Occupational Therapy

    The role of the Occupational Therapist (OT) is to work with children who have difficulties with the practical and social skills necessary for their everyday life. An Occupational Therapist will aim to enable the child to be as physically, psychologically and socially independent as possible.

    Portage/Portex

    Wirral Portage Service provides support and guidance to parents primarily in their own homes. It serves the youngest, most disabled children on the Wirral and provides individualised programmes of learning. Portage workers can support children into school/settings with transition plans and offer advice to parents re a variety of issues to support the process. Wirral Portage Service takes place in the child’s home in partnership with the parents who are recognised as their children’s primary educators and facilitators of their overall development. It is part of the SESS team and close partnerships are forged with all those working in the early years’ sector. As part of the 1st 4 Families virtual team, we are committed to the delivery of a high quality service to the youngest most disabled children and families in Wirral.

    Child and Adolescent Meatal Health Service (CAMHS)

    Are a team of specially trained workers whose job it is to improve the mental health of children and young people by helping them with aspects of life that make them worried, upset or angry. They can help when a child's behaviour, thoughts and feelings become difficult for them to cope with.

    Catholic Children's Society

    A dedicated team of experienced staff and volunteers, with excellent knowledge of local services and support network deliver our Family Support Service. They work together in partnership to provide a multi-agency approach. The team will work with you to make sure you have all the support you need, delivered in a way that

    best suits your family situation. They are non-judgemental and will challenge, support and provide a service that best meets the needs of you and your family. The benefits to you and your family include: improved self esteem, better communication of feelings and thoughts of knowing how to look for compromise and keep each other safe, increased confidence in dealing with difficult and risky situations, seeing your children and young people happy, motivated and achieving, feeling better – both mentally and physically and less reliance on outside services – but the awareness of how and when to access them.

    Doctors / Paediatricians

    Paediatricians are doctors who look at specific health issues, diseases and disorders related to stages of growth and development. This is an area of medicine where the doctor works closely with the patient and their family.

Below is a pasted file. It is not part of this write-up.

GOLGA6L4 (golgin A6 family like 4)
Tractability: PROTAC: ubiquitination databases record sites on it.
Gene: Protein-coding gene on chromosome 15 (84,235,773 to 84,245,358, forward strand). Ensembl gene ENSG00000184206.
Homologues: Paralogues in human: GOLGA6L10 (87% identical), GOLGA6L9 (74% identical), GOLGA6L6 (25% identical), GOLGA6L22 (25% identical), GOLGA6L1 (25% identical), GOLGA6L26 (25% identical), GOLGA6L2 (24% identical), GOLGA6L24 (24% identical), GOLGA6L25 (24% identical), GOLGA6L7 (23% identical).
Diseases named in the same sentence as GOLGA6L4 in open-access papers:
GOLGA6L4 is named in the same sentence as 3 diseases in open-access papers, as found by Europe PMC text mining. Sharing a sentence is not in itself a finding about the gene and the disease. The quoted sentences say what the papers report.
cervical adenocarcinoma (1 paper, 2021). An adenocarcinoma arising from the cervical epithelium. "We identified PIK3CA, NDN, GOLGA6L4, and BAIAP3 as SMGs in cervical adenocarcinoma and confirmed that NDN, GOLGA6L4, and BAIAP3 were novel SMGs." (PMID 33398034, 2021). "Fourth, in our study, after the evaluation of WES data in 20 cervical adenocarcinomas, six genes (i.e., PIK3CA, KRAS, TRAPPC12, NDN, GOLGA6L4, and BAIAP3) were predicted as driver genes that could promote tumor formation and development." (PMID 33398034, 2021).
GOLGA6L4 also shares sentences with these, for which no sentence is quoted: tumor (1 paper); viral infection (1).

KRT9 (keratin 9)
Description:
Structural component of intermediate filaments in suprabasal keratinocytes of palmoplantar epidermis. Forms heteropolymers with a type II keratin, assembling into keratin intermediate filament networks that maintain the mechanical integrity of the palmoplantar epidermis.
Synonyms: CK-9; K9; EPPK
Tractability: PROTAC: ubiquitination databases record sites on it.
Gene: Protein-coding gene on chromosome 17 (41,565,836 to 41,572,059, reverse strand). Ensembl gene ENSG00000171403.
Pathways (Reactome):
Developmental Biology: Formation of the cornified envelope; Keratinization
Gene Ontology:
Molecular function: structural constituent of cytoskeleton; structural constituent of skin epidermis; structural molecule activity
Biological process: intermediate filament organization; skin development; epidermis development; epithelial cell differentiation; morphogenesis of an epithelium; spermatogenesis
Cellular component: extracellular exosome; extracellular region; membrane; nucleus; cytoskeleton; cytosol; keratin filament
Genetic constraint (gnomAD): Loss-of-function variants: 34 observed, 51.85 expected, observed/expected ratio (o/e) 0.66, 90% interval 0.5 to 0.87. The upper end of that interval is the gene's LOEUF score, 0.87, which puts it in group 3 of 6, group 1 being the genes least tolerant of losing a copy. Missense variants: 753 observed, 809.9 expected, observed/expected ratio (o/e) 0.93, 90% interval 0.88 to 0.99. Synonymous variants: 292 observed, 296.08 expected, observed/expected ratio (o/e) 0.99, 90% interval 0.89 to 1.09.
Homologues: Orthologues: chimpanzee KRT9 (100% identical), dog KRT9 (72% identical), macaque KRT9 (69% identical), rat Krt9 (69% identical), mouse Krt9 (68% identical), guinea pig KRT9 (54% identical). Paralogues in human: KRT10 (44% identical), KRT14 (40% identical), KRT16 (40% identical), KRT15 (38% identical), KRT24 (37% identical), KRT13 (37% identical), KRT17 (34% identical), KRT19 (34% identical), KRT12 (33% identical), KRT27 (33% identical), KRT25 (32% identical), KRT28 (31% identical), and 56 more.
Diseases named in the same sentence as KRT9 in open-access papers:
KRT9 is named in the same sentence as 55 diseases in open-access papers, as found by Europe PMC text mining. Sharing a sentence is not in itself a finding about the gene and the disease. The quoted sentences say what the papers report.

• What support will there be for my child's overall well-being?

    The school offers a wide variety of pastoral support for pupils who are encountering emotional difficulties, these include:

    • A social skills group is run in both Key Stages. Time to Talk is used in KS1 and Socially Speaking is used in KS2;
    • We have a full time Learning Mentor who is available to support the children throughout the day with their individual needs; 
    • We have Pressure Point who works with both children and parents who need extra support;
    • Seasons for Growth is a programme which helps children who have experienced changes within their life, to cope with the change;
    • Pupils who find lunchtimes a struggle are encouraged to join our Townfield Active Playtime Scheme (TAPS) where fun games and activities are made available to help provide the pupils with social skills to enable them to form friendships.
  • How will my child be included in activities and trips?

    Activities and school trips are available to all wherever possible. We will work closely with parents/guardians and medical professionals to ensure all children are included not to the detriment of their or others' safety.

    Risk assessments are carried out and procedures are put in place to enable all children to participate.However, if it is deemed that an intensive level of 1:1 support is required then a teaching assistant will be assigned to support the child during the activity.

  • How accessible is the school environment?

    As a school we are happy to discuss individual access requirements.

    Some examples of the accessibility arrangements include:

    • Ramps are fitted around school making all areas accessible to wheelchairs;
    • Lifts are installed within school to ensure access for all;
    • Disabled toilets and changing facilities.

    The school is completely compliant with the Discrimination and Disabilities Act of 2005

  • Pupils with medical needs
    • If a pupil has a medical need then a detailed Health Care Plan is compiled by the Deputy Headteacher in consultation with parents/carers. These are discussed with all staff who are involved with the child;